One experience with the Healthy Hip Hop education platform will help explain why Disney might be uneasy. The music, messaging, animation, and vibrant colors are amazing! Click below to learn more about the Healthy Hip Hop platform and how, despite being released from Shark Tank, its owners garnered more funds and determination to scale the business. Be inspired by Scott and Smith’s “cant stop, won’t stop” example of Black achievement.
On land, sea, and in the air, Black people have and continue to accomplish highly—despite historic and present-day challenges. Dr. Ashanti Johnson exemplifies this truth as an oceanographer, and first Black woman to earn a PhD in chemical oceanography at Texas A & M University, Galveston. It was her 3rd grade dolphin project, followed by relentless encouragement from 2 teachers, that inspired her interest in mastering knowledge of the seas.
While Johnson has earned a host of science awards, her commitment to helping others achieve similarly may be one of her most enduring distinctions. Recalling a sentiment she developed en route to becoming an oceanographer, Johnson stated,“My experience at Texas A&M for grad school is when I initially decided that I would make it easier for others. I wanted to ensure that they would not have to struggle and do all of the proving that I had to do without a support system.”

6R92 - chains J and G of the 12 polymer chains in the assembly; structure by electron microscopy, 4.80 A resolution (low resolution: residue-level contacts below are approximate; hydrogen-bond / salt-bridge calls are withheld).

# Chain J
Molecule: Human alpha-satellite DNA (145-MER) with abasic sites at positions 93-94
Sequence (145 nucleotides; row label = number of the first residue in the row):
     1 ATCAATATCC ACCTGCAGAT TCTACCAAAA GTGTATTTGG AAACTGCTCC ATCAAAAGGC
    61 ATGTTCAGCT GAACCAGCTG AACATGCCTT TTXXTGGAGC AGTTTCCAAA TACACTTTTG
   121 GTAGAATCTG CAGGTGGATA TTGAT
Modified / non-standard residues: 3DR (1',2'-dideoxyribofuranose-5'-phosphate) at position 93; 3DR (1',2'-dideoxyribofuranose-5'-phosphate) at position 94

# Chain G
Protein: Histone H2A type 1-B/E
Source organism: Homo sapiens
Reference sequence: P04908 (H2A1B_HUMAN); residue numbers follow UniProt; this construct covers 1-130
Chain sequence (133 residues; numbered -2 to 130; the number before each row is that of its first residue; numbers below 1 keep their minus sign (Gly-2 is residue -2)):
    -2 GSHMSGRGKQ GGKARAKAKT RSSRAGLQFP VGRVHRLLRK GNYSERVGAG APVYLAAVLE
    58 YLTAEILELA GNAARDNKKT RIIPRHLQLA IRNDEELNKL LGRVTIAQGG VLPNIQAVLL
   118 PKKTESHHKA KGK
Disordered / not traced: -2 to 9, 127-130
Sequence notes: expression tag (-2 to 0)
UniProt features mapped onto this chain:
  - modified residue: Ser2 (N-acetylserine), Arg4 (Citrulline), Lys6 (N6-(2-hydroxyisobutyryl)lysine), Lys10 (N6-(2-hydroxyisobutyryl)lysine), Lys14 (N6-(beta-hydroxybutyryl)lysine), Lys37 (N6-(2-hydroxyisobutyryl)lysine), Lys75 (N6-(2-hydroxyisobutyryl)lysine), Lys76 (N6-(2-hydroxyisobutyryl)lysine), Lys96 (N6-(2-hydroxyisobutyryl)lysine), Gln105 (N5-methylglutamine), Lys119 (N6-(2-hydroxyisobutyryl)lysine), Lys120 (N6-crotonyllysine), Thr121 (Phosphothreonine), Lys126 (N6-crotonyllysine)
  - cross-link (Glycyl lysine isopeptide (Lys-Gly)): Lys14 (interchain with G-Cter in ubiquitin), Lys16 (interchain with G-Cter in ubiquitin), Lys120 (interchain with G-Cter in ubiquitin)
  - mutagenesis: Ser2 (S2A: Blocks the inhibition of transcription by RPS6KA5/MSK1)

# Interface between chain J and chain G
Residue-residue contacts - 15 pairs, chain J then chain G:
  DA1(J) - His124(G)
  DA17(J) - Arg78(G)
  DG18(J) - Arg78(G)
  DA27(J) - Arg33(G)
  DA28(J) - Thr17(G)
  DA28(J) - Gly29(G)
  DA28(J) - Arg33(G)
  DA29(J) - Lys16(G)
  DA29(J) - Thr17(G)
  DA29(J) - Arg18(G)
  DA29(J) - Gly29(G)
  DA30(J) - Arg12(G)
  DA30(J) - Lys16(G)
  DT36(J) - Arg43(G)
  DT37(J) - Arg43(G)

Dr. Johnson’s commitment to bringing others along as she climbs represents a cultural value that has long served people of African descent. Responsibility for oneself in relationship to the collective well-being of others is a fundamental way of being that regenerates and sustains life. To learn more about the brilliant oceanographer who has made it her business to help others, click below.
Inspired by the 2020 social justice movements, Mark Edmond became determined to support Black businesses. He knew there was a connection between social justice and Black economic empowerment, and wanted to be a catalyst for building better Black lives. When he searched for grocery products, he could not find any bread manufactured by a Black-owned company. That’s when he recruited two friends, Charles Alexander and Jamel Lewis, to partner with him and create the “Black Bread Company,” reportedly the first Black-owned sliced bread company in the United States.
The Black Bread Company is open for business. High-quality honey wheat and premium white bread can be purchased at their online store. The operation is governed by the motto “come correct,” a principle intended to guide every facet of the business.
Click below to learn more about 3 businessmen who have combined their talent, money, and commitment to empowering Black people, while generating profit. Be inspired by a simple idea grounded in profound Black self-regard.